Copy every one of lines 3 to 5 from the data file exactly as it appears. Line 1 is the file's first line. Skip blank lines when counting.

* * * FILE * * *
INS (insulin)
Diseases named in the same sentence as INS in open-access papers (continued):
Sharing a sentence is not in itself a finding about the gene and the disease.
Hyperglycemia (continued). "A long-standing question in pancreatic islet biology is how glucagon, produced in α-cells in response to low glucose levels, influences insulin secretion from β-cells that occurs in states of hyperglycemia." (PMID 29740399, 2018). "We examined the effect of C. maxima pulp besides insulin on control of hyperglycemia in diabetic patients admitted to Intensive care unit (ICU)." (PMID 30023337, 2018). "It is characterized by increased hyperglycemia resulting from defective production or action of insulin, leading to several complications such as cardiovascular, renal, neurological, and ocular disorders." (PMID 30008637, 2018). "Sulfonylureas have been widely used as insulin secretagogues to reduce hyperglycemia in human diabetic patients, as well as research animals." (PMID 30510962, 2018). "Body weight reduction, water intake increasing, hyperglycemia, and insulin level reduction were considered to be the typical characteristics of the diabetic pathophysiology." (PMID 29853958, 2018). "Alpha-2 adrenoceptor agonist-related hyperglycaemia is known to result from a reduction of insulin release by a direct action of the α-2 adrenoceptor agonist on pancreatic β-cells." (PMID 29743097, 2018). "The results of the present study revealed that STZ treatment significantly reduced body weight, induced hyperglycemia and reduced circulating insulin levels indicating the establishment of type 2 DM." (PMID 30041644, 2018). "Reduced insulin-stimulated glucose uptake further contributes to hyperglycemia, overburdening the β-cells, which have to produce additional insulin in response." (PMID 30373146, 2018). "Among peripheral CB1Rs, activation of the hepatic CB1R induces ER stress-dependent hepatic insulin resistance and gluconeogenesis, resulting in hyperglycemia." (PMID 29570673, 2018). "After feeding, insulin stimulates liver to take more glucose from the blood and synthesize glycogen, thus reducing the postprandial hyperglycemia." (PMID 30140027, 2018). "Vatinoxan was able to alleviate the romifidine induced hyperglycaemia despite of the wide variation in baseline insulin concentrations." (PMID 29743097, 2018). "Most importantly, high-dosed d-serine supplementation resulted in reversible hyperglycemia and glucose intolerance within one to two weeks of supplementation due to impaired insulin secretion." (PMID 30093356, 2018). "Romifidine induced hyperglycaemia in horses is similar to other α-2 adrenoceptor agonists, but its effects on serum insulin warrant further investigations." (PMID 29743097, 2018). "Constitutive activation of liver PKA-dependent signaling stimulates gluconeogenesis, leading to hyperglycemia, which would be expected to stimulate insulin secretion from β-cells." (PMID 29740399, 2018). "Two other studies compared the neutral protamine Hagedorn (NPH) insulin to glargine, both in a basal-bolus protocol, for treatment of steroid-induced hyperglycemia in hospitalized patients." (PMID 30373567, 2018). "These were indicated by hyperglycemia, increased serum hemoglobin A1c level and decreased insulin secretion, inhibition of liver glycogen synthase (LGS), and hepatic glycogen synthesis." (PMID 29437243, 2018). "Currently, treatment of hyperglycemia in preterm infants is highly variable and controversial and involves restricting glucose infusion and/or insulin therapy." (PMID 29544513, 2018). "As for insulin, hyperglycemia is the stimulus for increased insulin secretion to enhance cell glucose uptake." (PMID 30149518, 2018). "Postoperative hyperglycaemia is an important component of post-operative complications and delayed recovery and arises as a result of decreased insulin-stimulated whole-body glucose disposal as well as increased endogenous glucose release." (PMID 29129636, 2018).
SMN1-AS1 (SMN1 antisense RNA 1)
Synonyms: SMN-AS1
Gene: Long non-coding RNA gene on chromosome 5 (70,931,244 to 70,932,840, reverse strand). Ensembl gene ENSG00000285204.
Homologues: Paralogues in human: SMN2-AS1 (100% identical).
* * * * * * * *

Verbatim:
Sharing a sentence is not in itself a finding about the gene and the disease.
Hyperglycemia (continued). "A long-standing question in pancreatic islet biology is how glucagon, produced in α-cells in response to low glucose levels, influences insulin secretion from β-cells that occurs in states of hyperglycemia." (PMID 29740399, 2018). "We examined the effect of C. maxima pulp besides insulin on control of hyperglycemia in diabetic patients admitted to Intensive care unit (ICU)." (PMID 30023337, 2018). "It is characterized by increased hyperglycemia resulting from defective production or action of insulin, leading to several complications such as cardiovascular, renal, neurological, and ocular disorders." (PMID 30008637, 2018). "Sulfonylureas have been widely used as insulin secretagogues to reduce hyperglycemia in human diabetic patients, as well as research animals." (PMID 30510962, 2018). "Body weight reduction, water intake increasing, hyperglycemia, and insulin level reduction were considered to be the typical characteristics of the diabetic pathophysiology." (PMID 29853958, 2018). "Alpha-2 adrenoceptor agonist-related hyperglycaemia is known to result from a reduction of insulin release by a direct action of the α-2 adrenoceptor agonist on pancreatic β-cells." (PMID 29743097, 2018). "The results of the present study revealed that STZ treatment significantly reduced body weight, induced hyperglycemia and reduced circulating insulin levels indicating the establishment of type 2 DM." (PMID 30041644, 2018). "Reduced insulin-stimulated glucose uptake further contributes to hyperglycemia, overburdening the β-cells, which have to produce additional insulin in response." (PMID 30373146, 2018). "Among peripheral CB1Rs, activation of the hepatic CB1R induces ER stress-dependent hepatic insulin resistance and gluconeogenesis, resulting in hyperglycemia." (PMID 29570673, 2018). "After feeding, insulin stimulates liver to take more glucose from the blood and synthesize glycogen, thus reducing the postprandial hyperglycemia." (PMID 30140027, 2018). "Vatinoxan was able to alleviate the romifidine induced hyperglycaemia despite of the wide variation in baseline insulin concentrations." (PMID 29743097, 2018). "Most importantly, high-dosed d-serine supplementation resulted in reversible hyperglycemia and glucose intolerance within one to two weeks of supplementation due to impaired insulin secretion." (PMID 30093356, 2018). "Romifidine induced hyperglycaemia in horses is similar to other α-2 adrenoceptor agonists, but its effects on serum insulin warrant further investigations." (PMID 29743097, 2018). "Constitutive activation of liver PKA-dependent signaling stimulates gluconeogenesis, leading to hyperglycemia, which would be expected to stimulate insulin secretion from β-cells." (PMID 29740399, 2018). "Two other studies compared the neutral protamine Hagedorn (NPH) insulin to glargine, both in a basal-bolus protocol, for treatment of steroid-induced hyperglycemia in hospitalized patients." (PMID 30373567, 2018). "These were indicated by hyperglycemia, increased serum hemoglobin A1c level and decreased insulin secretion, inhibition of liver glycogen synthase (LGS), and hepatic glycogen synthesis." (PMID 29437243, 2018). "Currently, treatment of hyperglycemia in preterm infants is highly variable and controversial and involves restricting glucose infusion and/or insulin therapy." (PMID 29544513, 2018). "As for insulin, hyperglycemia is the stimulus for increased insulin secretion to enhance cell glucose uptake." (PMID 30149518, 2018). "Postoperative hyperglycaemia is an important component of post-operative complications and delayed recovery and arises as a result of decreased insulin-stimulated whole-body glucose disposal as well as increased endogenous glucose release." (PMID 29129636, 2018).
SMN1-AS1 (SMN1 antisense RNA 1)